Here it is, my first experiment in analog photography. It surprised me, confused me and if I’m honest, disappointed me. The latter being a simple confession of a beginner’s tribulations. That’s the power of analog, you never know what you’ll get. As each roll personally heeds, “Don’t think, just shoot!”
Thus, my recourse to future analog-ers out there:
1. Use flash!
If you don’t have a steady hand (admitted coffee addict here), or a tripod, off-camera flash is your friend in low light.
>Add the jelly strips of color to create even more oddity. Below, this horse during Spain’s Carnival celebration was flashed with pink.
2. Double expose!
If chaotic confusion is your aim for analog, indulge here.
>My advice to make this more evident is to place the desired image of the second exposure in the dark empty space of your first image. Picture two, the princess admired in the sunglasses, illustrates this idea best.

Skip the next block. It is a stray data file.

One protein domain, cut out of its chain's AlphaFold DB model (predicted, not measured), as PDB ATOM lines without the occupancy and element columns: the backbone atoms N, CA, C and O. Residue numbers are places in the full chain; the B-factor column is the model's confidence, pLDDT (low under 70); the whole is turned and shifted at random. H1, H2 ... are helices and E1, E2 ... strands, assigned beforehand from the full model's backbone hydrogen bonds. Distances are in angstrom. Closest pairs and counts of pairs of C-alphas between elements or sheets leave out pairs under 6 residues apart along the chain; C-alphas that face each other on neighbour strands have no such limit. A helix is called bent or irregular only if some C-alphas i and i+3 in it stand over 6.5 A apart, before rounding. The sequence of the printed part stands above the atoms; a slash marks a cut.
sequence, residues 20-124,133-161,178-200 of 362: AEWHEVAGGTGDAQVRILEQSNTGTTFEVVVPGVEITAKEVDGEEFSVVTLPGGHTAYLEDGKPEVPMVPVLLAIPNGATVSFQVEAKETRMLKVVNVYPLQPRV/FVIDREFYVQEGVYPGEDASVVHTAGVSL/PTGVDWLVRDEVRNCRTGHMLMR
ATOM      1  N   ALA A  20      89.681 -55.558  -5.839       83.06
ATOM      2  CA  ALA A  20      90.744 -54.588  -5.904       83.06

Image 1: The RAVE second-hand market in Market (more to come soon!). Image 2: Carnival in Toledo. Image 3: Window shopping in Spain.
A camera made of plastic is flashy, sure, and snarky, too. This unpredictability means that your frame view from the camera to the print will be downsized.
>Stand back if you want your message to be heard (or read).
Image 1: No Art Street, Barrio Lavapies. Image 2: Carnival in Toledo take 3.
4. Don’t think!
Sometimes this or that will happen.
>Go with it! An unexplained flare can make an image that much more wow-ah. Or not. But in analog, you can’t do anything about it, so…go with it!
5. Utilize your setting!
My friend looks like a martian. This is strange, indeed. Is it perfect? Certainly not, but this eery result could only be replicated with the fine work of a Photoshop expert, and who wants to do that?
>Now is the time to get weird! Do something different you’d never try with your bulky SLR camera, or iPhone 5.
It’s analog time.
Any other suggestions? I’m happy to heed more! Photos taken with Lomography’s Diana F+.
my tip for the beginners would be: sun is your best friend. try shooting first in the sunshine, it’s the easiest thing in the world when you don’t have to think about any settings at all, and then when your camera starts to feel like you’ve know it for a while try it with more challenging light conditions
Thanks! You’re exactly right. I took my first roll without light and the result wasn’t Lomography’s best. I’m looking forward to the time when I know my camera like my digital SLR!